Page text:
FREE assistance, that you do some leg work on your own and understand
the points being made.

> I envision my app reading
> in all of its data, and keeping it in std::vectors. Its
> going from disk to RAM. I see no need for any map.


You need a vector class that offer memory map file virtualization. No
way to load up that under under 32 bit. Even you going 64 bit, you
will see need to virtualize it.

From: Joseph M. Newcomer on
See below...
On Tue, 16 Mar 2010 20:31:23 -0500, "Peter Olcott" <NoSpam(a)> wrote:

>"Hector Santos" <sant9442(a)> wrote in message
>> Peter Olcott wrote:
>>> "Hector Santos" <sant9442(a)> wrote in
>>> message
>>>>> FastCGI is portable across platforms, and most often
>>>>> faster than alternatives.
>> >>>
>>>> You are trusting the WIKI's too much.
>>> Not just Wikis, I have examined at least one book from
>>> Amazon too.
>> So? You really don't know what you are reading Peter.
>>> All That I need is a minimal cost way to keep my 4.0 GB
>>> of data loaded into memory. FastCGI is based on Sockets.
>> Independent concepts. The twain shall never meet.
>> Honestly, you will be best to use FTP. Some Browser
>> allow a Drag and Drop with FTP backends. FTP has two
>> channels, DATA and COMMAND so you can handle aborts and
>> timeouts better.
>That is not simple enough for my users. I want a browse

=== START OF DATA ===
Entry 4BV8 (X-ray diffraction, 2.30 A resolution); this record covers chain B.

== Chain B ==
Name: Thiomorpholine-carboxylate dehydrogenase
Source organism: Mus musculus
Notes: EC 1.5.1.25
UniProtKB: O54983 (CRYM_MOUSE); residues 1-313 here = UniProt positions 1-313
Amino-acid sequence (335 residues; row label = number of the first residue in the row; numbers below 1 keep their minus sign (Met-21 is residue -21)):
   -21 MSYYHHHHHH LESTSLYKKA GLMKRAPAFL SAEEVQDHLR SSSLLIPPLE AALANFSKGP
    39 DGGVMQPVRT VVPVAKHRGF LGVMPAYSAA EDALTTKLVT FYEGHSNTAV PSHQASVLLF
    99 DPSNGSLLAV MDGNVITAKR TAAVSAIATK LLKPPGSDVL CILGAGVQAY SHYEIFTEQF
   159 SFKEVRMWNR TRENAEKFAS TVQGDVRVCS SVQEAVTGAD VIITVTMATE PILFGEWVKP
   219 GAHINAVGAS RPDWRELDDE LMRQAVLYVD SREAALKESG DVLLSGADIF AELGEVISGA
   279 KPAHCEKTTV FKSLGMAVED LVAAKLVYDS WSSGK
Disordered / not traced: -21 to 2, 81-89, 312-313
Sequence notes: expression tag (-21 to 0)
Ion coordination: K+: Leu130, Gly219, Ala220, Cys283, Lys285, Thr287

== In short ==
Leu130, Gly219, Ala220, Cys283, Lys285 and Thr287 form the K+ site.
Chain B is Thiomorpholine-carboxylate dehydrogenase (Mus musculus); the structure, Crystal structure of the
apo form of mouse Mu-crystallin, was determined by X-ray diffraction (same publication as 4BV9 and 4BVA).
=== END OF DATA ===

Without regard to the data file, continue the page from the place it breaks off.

>button on a webpage that browses the local hard-drive. It
>seems that the only completely portable way to do this is
>HTML and this HTML is hooked up to CGI. Maybe I could build
>something from scratch at the other end to handle the input.
>I would guess that this would not provide any improvement
>over C++ FastCGI, and cost more development time.
>I am leaning toward Linux now, so a Microsoft thing ported
>to Linux may not be as good as a native Linux thing.
You have confused client-side (browsing a local directory) with server-side (CGI and
related technologies). Client-side features are usually implemented with JavaScript
embedded in HTML, or having JavaScript invoke ActiveX (a deadly combination capable of
creating security holes large enough to drive a railroad train through, sideways)

And you are making unrealisitic assumptions that massive programs will remain
memory-resident, which is host-OS-specific behavior.